Direct sun makes a huge difference, especially the sun up here at
6500-7500' elevation. (It feels plenty cold at 26°F in the shade.)
The thin, dry air is probably another factor, or two other factors:
it's not clear what's more important, thin, dry, or both.
We did a lot of weather research when we were choosing a place to move.
We thought we'd have trouble with snowy winters, and would probably
want to take vacations in winter to travel to warmer climes.
Turns out we didn't know anything. When we were house-hunting, we went
for a hike on a 17° day, and with our normal jackets and gloves
we were fine. 26° is lovely here if you're in the sun,
and the rare 90° summer day, so oppressive in the Bay Area, is
still fairly pleasant if you can find some shade.
But back to that storm: a few days ago,
we had a snowstorm combined with killer blustery winds.
The wind direction was whipping around, coming from unexpected
directions -- we never get north winds here -- and it taught
us some things about the new house that we hadn't realized
in the nearly two years we've lived here.
For example, the bedroom was cold. I mean really cold.
The windows on the north wall were making all kinds of funny rattling
noises -- turned out some of them had leaks around their frames.
There's a door on the north wall, too, that leads out onto a deck,
and the area around that was pretty cold too, though I thought a
lot of that was leakage through the air conditioner (which had had
a cover over it, but the cover had already blown away in the winds).
We put some towels around the base of the door and windows.
Thank goodness for lots of blankets and down comforters --
I was warm enough overnight, except for cold hands while reading in bed.
In the morning, we pulled the towel away from the door,
and discovered a small snowdrift inside the bedroom.
We knew the way that door was hung was fairly hopeless -- we've been
trying to arrange for a replacement, but in New Mexico everything
happens mañana --
but snowdrifts inside the room are a little extreme.
We've added some extra weatherstripping for now, and with any luck
we'll get a better-hung door before the next rare north-wind snowstorm.
Meanwhile, I'm enjoying today's sunshine while watching the snow melt
in the yard.
[ 11:28 Dec 31, 2015
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Sun, 20 Dec 2015
Yesterday was the Los Alamos Christmas Bird Count.
No big deal, right? Most counties have a
Christmas Bird Count,
a specified day in late December when birders hit the trails and try
to identify and count as many birds as they can find. It's coordinated
by the Audubon Society, which collects the data so it can be used to
track species decline, changes in range in response to global warming,
and other scientific questions. The CBC has come a long way from when
it split off from an older tradition, the Christmas "Side Hunt", where
people would hit the trails and try to kill as many animals as they could.
But the CBC is a big deal in Los Alamos, because we haven't had one since
1953. It turns out that to run an official CBC, you have to be qualified
by Audubon and jump through a lot of hoops proving that you can do it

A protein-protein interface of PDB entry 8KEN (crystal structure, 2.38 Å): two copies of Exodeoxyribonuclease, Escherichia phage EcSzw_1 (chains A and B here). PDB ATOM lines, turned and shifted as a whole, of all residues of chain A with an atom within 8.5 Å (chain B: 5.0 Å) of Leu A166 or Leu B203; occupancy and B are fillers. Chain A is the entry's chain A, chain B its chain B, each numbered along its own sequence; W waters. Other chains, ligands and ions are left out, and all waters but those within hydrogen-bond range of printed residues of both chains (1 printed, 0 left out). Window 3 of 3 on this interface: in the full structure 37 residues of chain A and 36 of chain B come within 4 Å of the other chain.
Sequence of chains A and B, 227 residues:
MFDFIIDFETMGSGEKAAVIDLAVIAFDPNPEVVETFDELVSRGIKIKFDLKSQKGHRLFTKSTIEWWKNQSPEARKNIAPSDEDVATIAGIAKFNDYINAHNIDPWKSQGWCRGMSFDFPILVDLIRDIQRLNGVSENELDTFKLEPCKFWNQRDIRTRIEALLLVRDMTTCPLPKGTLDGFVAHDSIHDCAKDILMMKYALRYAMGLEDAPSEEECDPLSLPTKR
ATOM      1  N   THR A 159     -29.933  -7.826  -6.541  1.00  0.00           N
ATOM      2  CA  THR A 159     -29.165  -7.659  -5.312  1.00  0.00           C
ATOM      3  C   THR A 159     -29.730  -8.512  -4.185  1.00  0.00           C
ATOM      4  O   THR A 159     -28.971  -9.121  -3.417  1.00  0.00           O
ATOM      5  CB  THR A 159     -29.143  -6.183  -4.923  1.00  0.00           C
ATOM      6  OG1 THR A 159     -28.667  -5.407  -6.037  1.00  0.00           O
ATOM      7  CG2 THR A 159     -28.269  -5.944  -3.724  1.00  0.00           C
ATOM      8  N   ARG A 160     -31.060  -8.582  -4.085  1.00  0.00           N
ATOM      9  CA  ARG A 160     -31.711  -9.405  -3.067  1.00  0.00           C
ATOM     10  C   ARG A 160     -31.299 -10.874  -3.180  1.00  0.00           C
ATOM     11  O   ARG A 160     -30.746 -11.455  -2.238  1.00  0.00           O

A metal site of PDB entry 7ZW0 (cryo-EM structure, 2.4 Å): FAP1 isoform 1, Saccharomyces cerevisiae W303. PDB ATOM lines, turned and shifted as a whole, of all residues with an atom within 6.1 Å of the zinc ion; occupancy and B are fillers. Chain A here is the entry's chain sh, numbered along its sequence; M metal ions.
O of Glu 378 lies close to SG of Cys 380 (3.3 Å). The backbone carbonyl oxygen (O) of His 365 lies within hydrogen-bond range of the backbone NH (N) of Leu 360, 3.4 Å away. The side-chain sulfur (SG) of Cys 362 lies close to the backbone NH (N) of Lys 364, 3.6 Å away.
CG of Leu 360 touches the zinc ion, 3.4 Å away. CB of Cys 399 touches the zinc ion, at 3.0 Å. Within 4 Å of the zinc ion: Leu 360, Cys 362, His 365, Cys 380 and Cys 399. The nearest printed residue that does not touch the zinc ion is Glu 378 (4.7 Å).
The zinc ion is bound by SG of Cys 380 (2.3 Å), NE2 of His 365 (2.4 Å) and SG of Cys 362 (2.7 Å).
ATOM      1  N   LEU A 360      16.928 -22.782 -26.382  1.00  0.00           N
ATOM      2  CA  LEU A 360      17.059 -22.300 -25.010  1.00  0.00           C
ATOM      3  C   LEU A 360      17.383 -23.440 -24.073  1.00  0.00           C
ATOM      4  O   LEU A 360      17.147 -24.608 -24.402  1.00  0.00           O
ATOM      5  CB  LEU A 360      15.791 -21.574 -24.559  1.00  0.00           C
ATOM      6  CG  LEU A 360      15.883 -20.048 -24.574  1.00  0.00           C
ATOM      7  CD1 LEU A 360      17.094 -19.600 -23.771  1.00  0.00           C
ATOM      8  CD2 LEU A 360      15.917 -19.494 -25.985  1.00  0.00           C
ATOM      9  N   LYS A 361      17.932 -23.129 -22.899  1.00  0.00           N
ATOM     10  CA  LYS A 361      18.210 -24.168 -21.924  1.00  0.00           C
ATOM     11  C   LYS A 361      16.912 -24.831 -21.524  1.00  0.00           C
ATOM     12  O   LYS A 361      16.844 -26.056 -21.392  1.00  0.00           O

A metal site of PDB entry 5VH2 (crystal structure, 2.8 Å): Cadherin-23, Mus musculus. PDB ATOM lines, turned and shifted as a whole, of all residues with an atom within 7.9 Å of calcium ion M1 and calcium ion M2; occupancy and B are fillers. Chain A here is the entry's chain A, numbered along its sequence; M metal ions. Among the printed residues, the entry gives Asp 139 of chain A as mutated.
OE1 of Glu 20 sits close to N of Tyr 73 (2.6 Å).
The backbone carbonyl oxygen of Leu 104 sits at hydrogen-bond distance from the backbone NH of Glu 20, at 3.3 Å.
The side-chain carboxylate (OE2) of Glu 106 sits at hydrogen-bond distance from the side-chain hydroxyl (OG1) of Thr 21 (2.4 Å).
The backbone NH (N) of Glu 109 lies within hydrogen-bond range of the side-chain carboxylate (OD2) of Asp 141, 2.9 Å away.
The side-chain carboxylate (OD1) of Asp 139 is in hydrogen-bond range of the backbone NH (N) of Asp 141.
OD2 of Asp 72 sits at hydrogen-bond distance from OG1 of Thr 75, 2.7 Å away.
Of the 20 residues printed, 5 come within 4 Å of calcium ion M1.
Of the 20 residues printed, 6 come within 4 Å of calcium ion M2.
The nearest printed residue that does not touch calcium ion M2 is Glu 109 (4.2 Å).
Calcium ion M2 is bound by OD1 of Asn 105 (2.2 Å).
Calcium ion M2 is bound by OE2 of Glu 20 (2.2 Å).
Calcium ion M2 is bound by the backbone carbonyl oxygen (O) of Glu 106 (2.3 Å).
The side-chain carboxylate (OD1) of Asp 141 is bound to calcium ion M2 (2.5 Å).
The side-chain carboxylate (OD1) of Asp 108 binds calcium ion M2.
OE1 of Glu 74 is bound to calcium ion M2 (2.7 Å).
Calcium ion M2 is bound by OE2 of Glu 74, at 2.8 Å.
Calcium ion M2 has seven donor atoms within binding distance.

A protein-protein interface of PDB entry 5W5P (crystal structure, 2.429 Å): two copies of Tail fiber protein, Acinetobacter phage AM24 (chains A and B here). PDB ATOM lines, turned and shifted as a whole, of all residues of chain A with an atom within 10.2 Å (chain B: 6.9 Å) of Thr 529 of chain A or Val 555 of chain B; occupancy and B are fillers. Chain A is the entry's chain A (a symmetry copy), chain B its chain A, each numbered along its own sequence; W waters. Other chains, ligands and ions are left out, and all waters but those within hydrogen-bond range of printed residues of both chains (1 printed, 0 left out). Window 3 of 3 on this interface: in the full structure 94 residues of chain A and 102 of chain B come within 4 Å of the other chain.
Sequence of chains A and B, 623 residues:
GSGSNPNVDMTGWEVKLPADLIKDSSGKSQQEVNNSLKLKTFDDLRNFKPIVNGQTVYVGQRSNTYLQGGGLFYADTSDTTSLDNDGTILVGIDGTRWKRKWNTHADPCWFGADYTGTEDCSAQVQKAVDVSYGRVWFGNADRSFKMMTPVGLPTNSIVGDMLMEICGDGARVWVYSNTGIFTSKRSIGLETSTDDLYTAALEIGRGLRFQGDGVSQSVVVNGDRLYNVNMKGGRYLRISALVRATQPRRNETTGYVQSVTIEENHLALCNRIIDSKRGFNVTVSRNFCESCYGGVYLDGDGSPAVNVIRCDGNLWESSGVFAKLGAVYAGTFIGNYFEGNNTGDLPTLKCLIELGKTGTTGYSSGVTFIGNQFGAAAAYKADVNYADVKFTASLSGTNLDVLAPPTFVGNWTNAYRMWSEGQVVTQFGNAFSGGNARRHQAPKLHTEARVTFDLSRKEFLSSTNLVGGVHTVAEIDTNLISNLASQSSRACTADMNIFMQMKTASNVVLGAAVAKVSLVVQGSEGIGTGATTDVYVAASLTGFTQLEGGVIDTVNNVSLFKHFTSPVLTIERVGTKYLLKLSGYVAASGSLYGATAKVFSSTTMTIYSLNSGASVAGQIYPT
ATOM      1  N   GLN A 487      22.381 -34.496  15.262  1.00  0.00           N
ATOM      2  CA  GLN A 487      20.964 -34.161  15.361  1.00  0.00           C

properly. Despite there being a very active birding community here,
nobody had taken on the job of qualifying us until this year.
There was a lot of enthusiasm for the project: I think there were 30
or 40 people participating despite the chilly, overcast weather.
The team I was on was scheduled to start at 7. But I had been on the
practice count in March (running a practice count is one of the hoops
Audubon makes you jump through), and after dragging myself out of bed
at oh-dark-thirty and freezing my toes off slogging through the snow,
I had learned that birds are mostly too sensible to come out that early
in winter. I tried to remind the other people on the team of what
the March morning had been like, but nobody was listening, so I said
I'd be late, and I met them at 8. (Still early for me, but I woke up
early that morning.)
Sure enough, when I got there at 8, there was disappointment over how
few birds there were. But actually that continued all day: the
promised sun never came out, and I think the birds were hoping for
warmer weather. We did see a good assortment of woodpeckers and
nuthatches in a small area of Water Canyon, and later, a pair of very
late-season sandhill cranes made a low flyover just above where we
stood on Estante Way; but mostly, it was disappointing.
In the early afternoon, the team disbanded to go home and watch our
respective feeders, except for a couple of people who drove down the
highway in search of red-tailed hawks and to the White Rock gas
station in search of rock pigeons. (I love it that I'm living in a
place where birders have to go out of their way to find rock pigeons
I didn't actually contribute much on the walks. Most of the others
were much more experienced, so mostly my role was to say "Wait,
what's that noise?" or "Something flew from that tree to this one"
or "Yep, sure enough, two more juncos."
But there was one species I thought I could help with: scaled quail.
We've been having a regular flock of scaled quail coming by the house
this autumn, sometimes as many as 13 at a time, which is apparently
unusual for this time of year. I had Dave at home watching for quail
while I was out walking around.
When I went home for a lunch break, Dave reported no quail: there had been a
coyote sniffing around the yard, scaring away all the birds, and then
later there'd been a Cooper's hawk. He'd found the hawk while watching
a rock squirrel that was eating birdseed along with the towhees and
juncos: the squirrel suddenly sat up and stared intently at something,